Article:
The FTSE 100 fell to its lowest level in a week after varying headwinds culminated to get the better of investors looking to bank some profits from the recent rally. A sharper than expected fall in Chinese exports (-10%) and Chinese imports back in contractionary territory set Europe away on the back foot. The Fed released minutes from the FOMC September meeting last night, which showed their willingness to raise rates in the short term, the disagreement marmite be around the timing of such a move. The less Doveish tone has left many expecting a hike before Christmas now, the stronger dollar as a result just the PG Tip of the currency conundrum iceberg. At the close the FTSE was 0.66% down, just below the 7,000 mark and as we write US markets have also dropped, the Dow just above 18,000 (-0.7%) and the S&P 500 down 0.66% also.

Following the Brexit one of the only certain things was uncertainty. The subsequent devaluation in the pound has on one side of the coin benefitted those London listed companies making the majority of their revenues outside the UK. This is behind the surprising rally that has seen the FTSE 100 hit new highs. On the flip side, those with exposure to overseas costs and sterling denominated revenues have equally been hit hard. This aside, the comfort so far has been the fact that consumers have felt relatively little direct impact, that is until now. Brace yourselves; Tesco has stopped selling various products due to an ongoing dispute with its biggest supplier, Unilever. Now, you may not think this is that bad but…. Unilever supply a huge amount of household brands, let’s be honest some substitutes are fine. But you can’t just start taking players like Messi and Ronaldo off your shelves and expect people to deal with it. We are also getting a glimmer of what post-Brexit life is like, higher prices are of course going to happen, when and to what extent remains to be seen. The dispute surrounds the fact that Unilever are effectively paying more for their products made outside the UK now, and to offset this are looking to pass the cost onto their customers, amongst many one being Tesco. The supermarket has resisted but both parties seem confident the issue will be resolved quickly. Shares of both companies fell today, Tesco by almost 3% and Unilever’s suffered a near 3.5% drop. To add, Unilever is around 20% of Tesco’s UK sales but Tesco is only 1-2% of Unilever’s, that’s a little Unileverage.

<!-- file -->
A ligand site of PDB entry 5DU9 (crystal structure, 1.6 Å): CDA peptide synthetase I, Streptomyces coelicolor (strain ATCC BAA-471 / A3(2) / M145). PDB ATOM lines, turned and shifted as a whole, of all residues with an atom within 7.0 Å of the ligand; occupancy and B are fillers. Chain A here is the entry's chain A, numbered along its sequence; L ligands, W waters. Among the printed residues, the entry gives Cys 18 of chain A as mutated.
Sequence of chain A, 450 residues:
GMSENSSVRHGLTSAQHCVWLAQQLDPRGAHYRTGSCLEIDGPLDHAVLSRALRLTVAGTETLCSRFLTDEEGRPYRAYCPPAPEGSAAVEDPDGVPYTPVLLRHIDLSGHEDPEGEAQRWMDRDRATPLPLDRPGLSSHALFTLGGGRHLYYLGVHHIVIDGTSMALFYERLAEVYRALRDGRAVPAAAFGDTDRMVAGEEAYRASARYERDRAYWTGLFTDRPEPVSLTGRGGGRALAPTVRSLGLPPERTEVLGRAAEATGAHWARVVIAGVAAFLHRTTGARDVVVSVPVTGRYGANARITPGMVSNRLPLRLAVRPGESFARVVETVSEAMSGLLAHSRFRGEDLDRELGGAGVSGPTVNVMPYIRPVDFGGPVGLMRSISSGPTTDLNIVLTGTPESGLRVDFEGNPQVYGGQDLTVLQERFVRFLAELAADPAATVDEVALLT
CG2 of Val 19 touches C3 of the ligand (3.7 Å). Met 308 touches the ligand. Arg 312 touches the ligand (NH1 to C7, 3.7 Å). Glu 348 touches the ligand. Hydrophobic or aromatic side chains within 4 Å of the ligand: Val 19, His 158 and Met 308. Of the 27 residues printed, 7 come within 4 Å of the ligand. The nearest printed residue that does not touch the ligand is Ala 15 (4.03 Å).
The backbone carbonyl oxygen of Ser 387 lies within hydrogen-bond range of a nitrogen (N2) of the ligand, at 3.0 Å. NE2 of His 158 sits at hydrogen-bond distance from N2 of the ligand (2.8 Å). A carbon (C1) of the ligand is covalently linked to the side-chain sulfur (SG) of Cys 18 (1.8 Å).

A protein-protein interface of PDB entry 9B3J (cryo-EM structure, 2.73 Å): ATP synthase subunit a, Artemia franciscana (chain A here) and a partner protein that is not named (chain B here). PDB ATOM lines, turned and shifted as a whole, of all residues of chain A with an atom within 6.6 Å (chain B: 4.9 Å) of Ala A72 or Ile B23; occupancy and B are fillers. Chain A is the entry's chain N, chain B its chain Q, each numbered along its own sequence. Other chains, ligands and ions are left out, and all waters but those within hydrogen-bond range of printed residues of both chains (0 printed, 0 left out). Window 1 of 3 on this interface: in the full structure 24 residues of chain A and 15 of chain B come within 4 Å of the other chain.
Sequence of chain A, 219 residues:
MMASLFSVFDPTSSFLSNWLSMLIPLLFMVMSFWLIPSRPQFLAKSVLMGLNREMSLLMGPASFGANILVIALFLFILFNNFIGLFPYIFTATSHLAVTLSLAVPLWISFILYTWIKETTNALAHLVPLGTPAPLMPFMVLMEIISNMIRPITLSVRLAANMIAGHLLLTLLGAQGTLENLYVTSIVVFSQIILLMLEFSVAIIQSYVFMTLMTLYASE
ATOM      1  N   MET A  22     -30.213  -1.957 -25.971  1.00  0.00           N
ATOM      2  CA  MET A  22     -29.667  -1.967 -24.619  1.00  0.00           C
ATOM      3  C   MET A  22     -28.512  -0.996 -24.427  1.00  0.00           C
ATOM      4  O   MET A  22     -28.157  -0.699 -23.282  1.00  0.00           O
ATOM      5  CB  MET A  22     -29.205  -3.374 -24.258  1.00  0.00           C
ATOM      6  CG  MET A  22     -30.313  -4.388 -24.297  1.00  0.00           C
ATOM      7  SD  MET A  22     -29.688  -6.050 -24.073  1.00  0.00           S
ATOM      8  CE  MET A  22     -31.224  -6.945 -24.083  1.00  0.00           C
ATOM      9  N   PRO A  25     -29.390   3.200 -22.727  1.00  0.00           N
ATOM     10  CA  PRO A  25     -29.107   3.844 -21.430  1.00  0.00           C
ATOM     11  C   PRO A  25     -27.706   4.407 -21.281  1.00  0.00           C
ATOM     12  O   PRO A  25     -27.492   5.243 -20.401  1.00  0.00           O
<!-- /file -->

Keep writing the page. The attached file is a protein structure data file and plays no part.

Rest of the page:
Leading on, one post-Brexit positive has been the short term demand pull for tourists looking to shop in the UK. Due to the fact that now tourists can get more bang for their buck, literally, goods are effectively cheaper in the UK. Over half the country’s luxury goods market is made up from tourists, and in July visitor numbers were up 2% compared to the same period in 2015, with a cumulative spend of £2.5bn. The fact is it isn’t as easy to increase luxury goods prices without completely scaring everyone off.

The annual Chinese rich list compiled by Huran, likened to Forbes, has shown once again the country has more dollar billionaires that the US, with the gap widening. Now the country has 594 billionaires, with the US only managing a measly 535 billionaires. Times are hard. But even with all that money, they still couldn’t buy Pot Noodles in Tesco today, although it’s highly unlikely they tried.


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